Population structure and diet generalism define a preliminary ecological profile of zoonotic virus hosts in the Western Ghats, India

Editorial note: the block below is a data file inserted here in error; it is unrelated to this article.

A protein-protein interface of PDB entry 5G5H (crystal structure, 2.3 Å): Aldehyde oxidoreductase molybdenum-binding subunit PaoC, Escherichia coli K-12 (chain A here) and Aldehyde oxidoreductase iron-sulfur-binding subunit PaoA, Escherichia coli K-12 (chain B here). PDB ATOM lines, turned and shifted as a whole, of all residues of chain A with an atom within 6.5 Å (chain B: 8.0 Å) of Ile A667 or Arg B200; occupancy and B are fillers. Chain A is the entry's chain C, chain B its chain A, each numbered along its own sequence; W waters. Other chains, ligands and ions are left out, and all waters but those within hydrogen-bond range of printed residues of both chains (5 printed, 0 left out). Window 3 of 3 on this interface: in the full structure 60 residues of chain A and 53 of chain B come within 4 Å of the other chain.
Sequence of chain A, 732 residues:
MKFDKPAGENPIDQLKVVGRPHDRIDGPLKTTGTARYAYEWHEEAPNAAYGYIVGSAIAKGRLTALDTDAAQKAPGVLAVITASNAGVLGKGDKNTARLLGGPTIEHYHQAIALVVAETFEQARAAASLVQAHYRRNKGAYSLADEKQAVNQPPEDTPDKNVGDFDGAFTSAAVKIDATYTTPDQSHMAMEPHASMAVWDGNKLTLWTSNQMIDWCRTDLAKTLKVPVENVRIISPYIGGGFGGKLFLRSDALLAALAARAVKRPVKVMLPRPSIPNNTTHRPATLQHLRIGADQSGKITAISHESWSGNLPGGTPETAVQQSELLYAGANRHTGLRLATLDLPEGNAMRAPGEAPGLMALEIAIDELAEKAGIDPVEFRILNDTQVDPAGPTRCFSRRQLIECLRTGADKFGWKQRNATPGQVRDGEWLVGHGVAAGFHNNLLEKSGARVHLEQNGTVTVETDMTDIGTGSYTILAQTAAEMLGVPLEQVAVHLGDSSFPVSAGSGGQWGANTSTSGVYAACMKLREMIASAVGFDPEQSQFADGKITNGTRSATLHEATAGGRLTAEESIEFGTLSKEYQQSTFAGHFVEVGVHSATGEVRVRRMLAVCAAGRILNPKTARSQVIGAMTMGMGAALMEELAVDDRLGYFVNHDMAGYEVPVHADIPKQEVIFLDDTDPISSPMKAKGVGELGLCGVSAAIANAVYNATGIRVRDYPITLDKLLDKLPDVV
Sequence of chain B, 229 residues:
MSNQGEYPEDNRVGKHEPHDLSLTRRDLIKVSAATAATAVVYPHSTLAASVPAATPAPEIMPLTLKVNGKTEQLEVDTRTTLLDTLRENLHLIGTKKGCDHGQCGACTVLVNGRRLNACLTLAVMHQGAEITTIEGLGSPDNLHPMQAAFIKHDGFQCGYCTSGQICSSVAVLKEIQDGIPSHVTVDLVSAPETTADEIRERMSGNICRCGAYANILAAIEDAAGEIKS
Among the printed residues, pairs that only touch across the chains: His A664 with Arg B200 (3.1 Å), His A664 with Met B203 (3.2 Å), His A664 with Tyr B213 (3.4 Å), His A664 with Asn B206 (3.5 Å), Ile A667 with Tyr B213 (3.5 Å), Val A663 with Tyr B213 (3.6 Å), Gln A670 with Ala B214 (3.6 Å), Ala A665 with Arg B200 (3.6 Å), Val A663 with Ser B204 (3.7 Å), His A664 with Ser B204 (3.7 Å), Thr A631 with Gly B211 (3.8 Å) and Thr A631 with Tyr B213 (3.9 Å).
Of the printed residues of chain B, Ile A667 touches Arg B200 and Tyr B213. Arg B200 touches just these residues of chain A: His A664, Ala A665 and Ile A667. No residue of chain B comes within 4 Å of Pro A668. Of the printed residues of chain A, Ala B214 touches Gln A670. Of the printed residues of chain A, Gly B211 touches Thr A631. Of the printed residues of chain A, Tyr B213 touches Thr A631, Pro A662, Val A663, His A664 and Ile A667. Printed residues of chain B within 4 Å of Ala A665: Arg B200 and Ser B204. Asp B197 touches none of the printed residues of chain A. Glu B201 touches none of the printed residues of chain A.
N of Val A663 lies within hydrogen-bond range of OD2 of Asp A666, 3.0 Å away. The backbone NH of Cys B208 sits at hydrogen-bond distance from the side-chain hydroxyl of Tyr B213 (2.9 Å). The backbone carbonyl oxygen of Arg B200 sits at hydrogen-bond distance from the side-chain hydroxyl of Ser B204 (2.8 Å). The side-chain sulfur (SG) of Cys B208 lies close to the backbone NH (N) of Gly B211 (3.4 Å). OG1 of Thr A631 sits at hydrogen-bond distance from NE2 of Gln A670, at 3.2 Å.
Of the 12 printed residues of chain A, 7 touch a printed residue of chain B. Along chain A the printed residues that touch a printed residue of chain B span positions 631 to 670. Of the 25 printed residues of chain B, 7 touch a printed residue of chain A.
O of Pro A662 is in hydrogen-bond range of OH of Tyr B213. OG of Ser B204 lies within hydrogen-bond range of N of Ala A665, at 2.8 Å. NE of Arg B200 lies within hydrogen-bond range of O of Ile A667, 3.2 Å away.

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The rainforests of the Western Ghats exhibit some of the highest biodiversity on the planet, and yet are undergoing rapid land use change due to the expansion of agriculture and other industries. As the landscape of the region is transformed, more people are coming into conflict with wildlife and becoming exposed to pathogens that previously circulated beyond the boundaries of human incursion. Despite an ecological knowledge imperative, this emerging landscape is ill-defined with respect to the ecology of zoonotic viruses and their mammalian wildlife hosts. Without a better understanding of the underlying infection ecology, the epidemiology of viral spillover will remain elusive and unsuited to the task of predicting and preventing outbreaks. The current investigation explored the association between mammalian zoonotic virus richness and species-level landscape, life-history, and dietary traits to describe an initial ecological profile of zoonotic virus hosts in the Western Ghats. Social group composition and dietary forage were both non-linearly associated with greater zoonotic viral richness among these species, whereby species active in smaller social groups, albeit in higher population densities, and exhibiting a tendency toward a generalist diet hosted more zoonotic viruses. While these findings provide no definitive ecological demarcation of zoonotic virus hosts or their contribution to viral maintenance or amplification, it is expected that this preliminary profile can help to develop targeted wildlife pathogen surveillance programs and to expand the current approach to epidemiological modelling of emerging zoonoses in the region, which typically do not account for the macroecological parameters of infection transmission.



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